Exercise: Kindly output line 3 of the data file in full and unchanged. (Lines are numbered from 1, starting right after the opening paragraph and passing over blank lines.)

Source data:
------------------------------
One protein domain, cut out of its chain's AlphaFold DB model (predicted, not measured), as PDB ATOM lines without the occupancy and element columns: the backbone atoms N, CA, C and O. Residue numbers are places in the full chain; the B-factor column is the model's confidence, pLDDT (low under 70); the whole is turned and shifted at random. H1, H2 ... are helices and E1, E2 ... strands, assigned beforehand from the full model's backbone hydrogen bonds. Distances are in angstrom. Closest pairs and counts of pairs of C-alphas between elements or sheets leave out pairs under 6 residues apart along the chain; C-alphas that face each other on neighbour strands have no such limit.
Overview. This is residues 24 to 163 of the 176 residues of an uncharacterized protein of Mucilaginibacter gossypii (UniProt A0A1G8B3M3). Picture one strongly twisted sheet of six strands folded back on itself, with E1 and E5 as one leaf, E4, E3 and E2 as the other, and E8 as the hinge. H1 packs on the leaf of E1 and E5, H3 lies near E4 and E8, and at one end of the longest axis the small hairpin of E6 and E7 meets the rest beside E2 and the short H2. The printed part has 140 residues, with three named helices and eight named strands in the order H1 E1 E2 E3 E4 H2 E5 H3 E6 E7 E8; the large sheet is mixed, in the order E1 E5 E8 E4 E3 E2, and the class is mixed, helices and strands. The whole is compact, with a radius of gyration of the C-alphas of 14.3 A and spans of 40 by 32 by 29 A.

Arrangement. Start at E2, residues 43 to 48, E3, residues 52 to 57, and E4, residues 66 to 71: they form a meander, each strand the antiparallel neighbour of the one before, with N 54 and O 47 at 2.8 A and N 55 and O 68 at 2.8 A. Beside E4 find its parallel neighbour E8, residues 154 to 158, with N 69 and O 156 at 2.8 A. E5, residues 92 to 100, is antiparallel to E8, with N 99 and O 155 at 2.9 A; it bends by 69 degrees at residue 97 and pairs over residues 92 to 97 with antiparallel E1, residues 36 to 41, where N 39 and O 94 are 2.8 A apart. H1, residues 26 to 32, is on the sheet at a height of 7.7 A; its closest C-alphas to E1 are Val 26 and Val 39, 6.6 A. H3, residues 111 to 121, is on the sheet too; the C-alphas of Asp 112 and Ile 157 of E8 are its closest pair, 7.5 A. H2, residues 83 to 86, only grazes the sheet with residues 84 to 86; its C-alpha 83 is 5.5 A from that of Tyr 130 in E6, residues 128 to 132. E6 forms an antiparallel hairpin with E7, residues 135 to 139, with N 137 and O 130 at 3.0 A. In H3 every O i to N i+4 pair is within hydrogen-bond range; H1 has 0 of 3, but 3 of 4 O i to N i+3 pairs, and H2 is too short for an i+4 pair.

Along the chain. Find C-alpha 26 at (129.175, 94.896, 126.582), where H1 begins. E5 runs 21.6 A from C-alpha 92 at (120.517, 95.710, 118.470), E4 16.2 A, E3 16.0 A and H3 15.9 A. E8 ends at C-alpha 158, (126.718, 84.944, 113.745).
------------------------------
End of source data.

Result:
Along the chain. Find C-alpha 26 at (129.175, 94.896, 126.582), where H1 begins. E5 runs 21.6 A from C-alpha 92 at (120.517, 95.710, 118.470), E4 16.2 A, E3 16.0 A and H3 15.9 A. E8 ends at C-alpha 158, (126.718, 84.944, 113.745).